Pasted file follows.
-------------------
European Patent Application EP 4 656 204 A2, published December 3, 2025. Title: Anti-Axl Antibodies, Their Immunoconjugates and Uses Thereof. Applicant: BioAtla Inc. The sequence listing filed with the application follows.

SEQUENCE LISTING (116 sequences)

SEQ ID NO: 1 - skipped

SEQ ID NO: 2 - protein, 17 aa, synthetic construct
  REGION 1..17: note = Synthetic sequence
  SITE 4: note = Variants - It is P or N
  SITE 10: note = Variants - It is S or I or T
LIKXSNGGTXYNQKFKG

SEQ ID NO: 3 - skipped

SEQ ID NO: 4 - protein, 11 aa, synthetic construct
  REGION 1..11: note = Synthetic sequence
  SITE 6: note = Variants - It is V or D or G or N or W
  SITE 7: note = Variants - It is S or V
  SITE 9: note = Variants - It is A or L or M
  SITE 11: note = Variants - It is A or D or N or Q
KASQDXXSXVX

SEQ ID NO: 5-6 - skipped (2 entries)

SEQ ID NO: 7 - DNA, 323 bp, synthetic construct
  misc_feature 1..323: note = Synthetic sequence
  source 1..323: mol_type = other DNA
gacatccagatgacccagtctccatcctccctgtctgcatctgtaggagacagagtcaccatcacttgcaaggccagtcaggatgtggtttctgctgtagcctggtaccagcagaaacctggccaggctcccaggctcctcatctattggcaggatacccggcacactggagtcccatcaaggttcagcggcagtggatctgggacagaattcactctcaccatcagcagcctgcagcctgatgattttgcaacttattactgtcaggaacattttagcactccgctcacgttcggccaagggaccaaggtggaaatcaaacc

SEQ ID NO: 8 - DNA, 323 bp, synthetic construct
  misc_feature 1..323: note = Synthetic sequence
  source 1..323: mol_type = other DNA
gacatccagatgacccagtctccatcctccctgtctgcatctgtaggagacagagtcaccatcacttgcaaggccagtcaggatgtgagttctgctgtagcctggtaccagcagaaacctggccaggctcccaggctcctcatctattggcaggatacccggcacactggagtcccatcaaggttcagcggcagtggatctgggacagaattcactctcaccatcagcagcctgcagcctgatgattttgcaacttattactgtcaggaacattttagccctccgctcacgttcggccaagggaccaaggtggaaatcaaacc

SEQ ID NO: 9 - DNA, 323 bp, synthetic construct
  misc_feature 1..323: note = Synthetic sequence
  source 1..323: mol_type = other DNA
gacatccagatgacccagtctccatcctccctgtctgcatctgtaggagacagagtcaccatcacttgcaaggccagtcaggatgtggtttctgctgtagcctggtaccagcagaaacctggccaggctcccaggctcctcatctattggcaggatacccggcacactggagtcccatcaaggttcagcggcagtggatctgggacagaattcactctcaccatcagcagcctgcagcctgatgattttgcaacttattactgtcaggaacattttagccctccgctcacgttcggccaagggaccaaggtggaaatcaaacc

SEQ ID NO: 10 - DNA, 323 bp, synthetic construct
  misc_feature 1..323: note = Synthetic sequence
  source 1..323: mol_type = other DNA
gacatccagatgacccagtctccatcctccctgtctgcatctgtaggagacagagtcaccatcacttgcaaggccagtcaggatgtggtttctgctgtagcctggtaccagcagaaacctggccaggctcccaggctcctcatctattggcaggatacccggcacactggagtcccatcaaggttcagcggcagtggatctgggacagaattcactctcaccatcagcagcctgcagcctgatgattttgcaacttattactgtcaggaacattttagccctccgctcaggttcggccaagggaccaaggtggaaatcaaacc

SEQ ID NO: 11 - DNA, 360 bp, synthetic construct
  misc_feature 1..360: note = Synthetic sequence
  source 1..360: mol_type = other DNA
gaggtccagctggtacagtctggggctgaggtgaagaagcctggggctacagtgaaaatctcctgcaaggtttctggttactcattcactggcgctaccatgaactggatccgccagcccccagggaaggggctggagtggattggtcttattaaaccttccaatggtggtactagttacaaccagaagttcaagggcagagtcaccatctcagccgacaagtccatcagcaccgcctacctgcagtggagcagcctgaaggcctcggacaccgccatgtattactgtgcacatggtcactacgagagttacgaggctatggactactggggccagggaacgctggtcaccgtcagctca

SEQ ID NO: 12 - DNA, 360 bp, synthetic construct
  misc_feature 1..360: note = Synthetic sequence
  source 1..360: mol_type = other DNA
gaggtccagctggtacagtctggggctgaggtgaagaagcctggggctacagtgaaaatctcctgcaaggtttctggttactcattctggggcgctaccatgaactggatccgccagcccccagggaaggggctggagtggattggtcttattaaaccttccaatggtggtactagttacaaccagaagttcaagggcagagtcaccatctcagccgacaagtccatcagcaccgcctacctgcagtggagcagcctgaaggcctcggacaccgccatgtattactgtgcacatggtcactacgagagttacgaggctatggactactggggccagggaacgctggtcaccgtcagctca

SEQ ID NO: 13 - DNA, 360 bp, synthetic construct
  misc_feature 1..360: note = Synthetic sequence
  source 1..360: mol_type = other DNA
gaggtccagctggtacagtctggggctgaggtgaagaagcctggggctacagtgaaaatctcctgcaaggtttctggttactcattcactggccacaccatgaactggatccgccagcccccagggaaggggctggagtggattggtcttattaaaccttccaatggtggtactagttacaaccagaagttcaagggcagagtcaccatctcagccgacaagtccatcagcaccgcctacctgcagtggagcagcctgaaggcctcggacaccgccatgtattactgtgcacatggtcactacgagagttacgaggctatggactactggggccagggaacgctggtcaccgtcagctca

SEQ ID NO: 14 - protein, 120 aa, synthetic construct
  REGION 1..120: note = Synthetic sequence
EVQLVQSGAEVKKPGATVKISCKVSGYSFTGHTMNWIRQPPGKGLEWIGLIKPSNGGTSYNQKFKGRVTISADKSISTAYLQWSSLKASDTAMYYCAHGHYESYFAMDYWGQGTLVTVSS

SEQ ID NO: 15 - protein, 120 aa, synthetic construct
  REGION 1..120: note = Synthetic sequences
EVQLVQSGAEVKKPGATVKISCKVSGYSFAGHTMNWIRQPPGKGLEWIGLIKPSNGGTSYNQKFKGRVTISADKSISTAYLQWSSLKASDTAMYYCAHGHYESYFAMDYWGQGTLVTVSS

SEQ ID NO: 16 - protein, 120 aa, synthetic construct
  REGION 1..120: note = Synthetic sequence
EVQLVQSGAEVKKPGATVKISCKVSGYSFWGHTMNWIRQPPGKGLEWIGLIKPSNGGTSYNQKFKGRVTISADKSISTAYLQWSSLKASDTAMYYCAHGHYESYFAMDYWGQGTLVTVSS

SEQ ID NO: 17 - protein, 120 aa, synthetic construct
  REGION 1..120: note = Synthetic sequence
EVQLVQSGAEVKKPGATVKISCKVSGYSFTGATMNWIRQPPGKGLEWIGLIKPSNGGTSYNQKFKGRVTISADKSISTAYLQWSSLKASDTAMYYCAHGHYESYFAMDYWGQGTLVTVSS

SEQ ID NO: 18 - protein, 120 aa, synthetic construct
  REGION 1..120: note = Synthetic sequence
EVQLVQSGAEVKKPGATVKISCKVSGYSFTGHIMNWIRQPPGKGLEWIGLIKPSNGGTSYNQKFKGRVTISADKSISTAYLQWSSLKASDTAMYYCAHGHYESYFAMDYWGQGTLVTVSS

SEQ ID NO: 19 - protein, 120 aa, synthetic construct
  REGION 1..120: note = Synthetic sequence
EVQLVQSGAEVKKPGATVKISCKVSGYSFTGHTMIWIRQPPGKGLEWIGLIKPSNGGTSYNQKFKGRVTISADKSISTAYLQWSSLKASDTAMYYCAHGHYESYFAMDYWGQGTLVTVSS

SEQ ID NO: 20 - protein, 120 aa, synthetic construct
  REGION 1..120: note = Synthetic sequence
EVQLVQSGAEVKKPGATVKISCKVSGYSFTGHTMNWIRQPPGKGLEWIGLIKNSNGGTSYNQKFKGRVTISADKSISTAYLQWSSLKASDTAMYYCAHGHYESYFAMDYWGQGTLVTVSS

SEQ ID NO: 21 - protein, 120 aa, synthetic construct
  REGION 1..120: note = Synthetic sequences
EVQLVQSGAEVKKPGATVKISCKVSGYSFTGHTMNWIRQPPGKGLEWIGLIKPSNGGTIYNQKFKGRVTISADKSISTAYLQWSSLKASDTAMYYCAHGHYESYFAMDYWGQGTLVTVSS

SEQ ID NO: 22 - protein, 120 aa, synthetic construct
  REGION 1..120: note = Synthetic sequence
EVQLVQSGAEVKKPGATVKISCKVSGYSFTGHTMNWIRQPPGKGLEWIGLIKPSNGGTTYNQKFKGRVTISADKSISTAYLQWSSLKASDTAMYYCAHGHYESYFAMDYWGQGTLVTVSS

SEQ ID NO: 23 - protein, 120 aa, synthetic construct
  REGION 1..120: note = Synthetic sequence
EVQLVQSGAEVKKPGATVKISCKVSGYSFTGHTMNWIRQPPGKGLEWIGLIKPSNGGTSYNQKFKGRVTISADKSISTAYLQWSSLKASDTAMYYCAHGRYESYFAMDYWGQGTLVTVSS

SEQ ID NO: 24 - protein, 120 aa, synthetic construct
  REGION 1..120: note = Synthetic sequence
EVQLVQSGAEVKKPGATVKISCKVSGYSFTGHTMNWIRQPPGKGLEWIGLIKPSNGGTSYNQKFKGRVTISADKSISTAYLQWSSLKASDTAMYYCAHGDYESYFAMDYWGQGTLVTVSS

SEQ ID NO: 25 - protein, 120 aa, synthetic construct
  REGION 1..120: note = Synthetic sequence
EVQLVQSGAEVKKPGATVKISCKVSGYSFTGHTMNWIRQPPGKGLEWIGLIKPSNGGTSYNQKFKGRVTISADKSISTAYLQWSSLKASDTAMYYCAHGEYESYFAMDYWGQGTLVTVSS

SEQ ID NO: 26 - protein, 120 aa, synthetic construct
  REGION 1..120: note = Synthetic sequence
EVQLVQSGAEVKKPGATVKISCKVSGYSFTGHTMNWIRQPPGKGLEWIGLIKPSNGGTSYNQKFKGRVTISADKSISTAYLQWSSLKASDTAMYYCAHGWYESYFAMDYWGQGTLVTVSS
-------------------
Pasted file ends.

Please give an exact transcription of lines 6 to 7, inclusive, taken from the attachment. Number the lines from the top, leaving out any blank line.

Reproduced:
  SITE 4: note = Variants - It is P or N
  SITE 10: note = Variants - It is S or I or T